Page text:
3. lie, fancy, fantasy, invention, improvisation, fabrication, concoction, falsehood, untruth, porky (Brit. slang), pork pie (Brit. slang), urban myth, tall story, urban legend, cock and bull story (informal), figment of the imagination Total recycling is a fiction.
Quotations
"'Tis strange - but true; for truth is always strange;"
"Stranger than fiction" [Lord Byron Don Juan]
"Truth may be stranger than fiction, but fiction is truer" [Frederic Raphael Contemporary Novelists]
"Literature is a luxury. Fiction is a necessity" [G.K. Chesterton The Defendant]

fiction

noun
1. An illusory mental image:
2. Any fictitious idea accepted as part of an ideology by an uncritical group; a received idea:
4. A narrative not based on fact:
Translations
beletriefikce
fiktionskønlitteratur
kaunokirjallisuussepitetarufiktio
fikcija
regényirodalom
skáldskapur
フィクション
소설
grožinė literatūraišgalvotas
daiļliteratūraizdomājums
beletria
leposlovje
skönlitteratur
นวนิยาย
hayâl ürünü öykükurgu
tiểu thuyết

fiction

[ˈfɪkʃən] N
1. (Literat) → literatura f de ficción, narrativa f
a work of fictionuna obra de ficción
2. (= untruth) → ficción f, invención f

fiction

[ˈfɪkʃən] n
(= literary work) → fiction f
historical fiction → fiction historique
a work of fiction → une œuvre de fiction
(= invention) → fiction f
Total recycling is a fiction → L'idée de tout recycler relève de la fiction.

fiction

n
no pl (Liter) → Erzähl- or Prosaliteratur f; you’ll find that under fictiondas finden Sie unter Belletristik; work of fictionErzählung f; (longer) → Roman m; light fiction(leichte) Unterhaltungsliteratur; romantic fictionLiebesromane pl
(= invention)(freie) Erfindung, Fiktion f; that’s pure fictiondas ist frei erfunden; total recycling is a fictiondas totale Recycling gibt es nicht

fiction

[ˈfɪkʃn] n
a. (Literature) → narrativa
a work of fiction → un'opera di narrativa
light fiction → narrativa leggera
b. (sth made up) → finzione f

fiction

(ˈfikʃən) noun
stories etc which tell of imagined, not real, characters and events (see also non-fiction). I prefer reading fiction to hearing about real events.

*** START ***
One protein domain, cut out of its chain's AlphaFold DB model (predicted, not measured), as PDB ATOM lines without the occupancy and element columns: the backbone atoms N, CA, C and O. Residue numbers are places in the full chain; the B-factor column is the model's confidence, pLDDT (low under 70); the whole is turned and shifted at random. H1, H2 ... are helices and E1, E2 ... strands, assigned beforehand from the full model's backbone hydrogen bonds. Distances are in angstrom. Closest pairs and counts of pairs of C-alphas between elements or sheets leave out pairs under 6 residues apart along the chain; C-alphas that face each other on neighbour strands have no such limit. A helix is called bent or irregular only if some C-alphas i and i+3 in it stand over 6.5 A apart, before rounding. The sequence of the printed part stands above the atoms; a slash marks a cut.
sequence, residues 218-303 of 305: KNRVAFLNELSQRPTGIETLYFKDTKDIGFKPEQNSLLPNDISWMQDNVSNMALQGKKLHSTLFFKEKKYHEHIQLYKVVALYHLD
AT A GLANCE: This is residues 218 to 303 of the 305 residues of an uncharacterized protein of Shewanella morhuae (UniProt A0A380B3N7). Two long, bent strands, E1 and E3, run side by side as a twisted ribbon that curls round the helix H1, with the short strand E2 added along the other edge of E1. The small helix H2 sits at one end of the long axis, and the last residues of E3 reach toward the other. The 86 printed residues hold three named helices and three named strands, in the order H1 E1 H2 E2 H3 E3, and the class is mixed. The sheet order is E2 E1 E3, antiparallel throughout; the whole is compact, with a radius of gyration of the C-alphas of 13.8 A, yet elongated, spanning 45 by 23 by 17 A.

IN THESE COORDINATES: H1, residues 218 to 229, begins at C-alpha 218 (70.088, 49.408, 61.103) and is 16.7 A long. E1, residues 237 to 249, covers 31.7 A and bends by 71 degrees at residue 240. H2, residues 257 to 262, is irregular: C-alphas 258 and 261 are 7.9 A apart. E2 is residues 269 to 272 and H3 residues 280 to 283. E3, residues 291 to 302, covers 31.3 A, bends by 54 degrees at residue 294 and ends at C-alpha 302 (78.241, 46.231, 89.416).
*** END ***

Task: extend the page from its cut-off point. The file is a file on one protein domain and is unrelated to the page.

ˈfictional adjective
fictitious (fikˈtiʃəs) adjective
1. not true. a fictitious account.
2. not real or based on fact. All the characters in the book are fictitious.

fiction

قِصَّةٌ خَيَالِيَّة beletrie fiktion Belletristik πεζογραφία ficción kaunokirjallisuus fiction fikcija fiction フィクション 소설 fictie fiksjon fikcja ficção художественная литература skönlitteratur นวนิยาย kurgu tiểu thuyết 小说
References in classic literature ?
Kreis came to Martin one day - Kreis, of the "real dirt"; and Martin turned to him with relief, to receive the glowing details of a scheme sufficiently wild-catty to interest him as a fictionist rather than an investor.
Indeed, the recent minor cyber crisis over the release of Sony's The Interview movie and North Korea's response showed that e-warfare isn't just in the minds of science fictionists and futurists.
but fictionists, strewn with now-you-see-them, now-you-don't
Fictionists share this difficulty with their nonfictionist brethren.
51) After Mustafa Kemal Ataturk's death in 1938, he was invited by Ismet Inonu to take up the gauntlet, and he became one of several fictionists serving as MPs in the Turkish Parliament.
What then about present-day and near-present-day pop fictionists who chose national issues and settings: Arthur Hailey (In High Places), David Walker (Where the High Winds Blow) and Alan Sullivan (Three Came to Ville Marie)?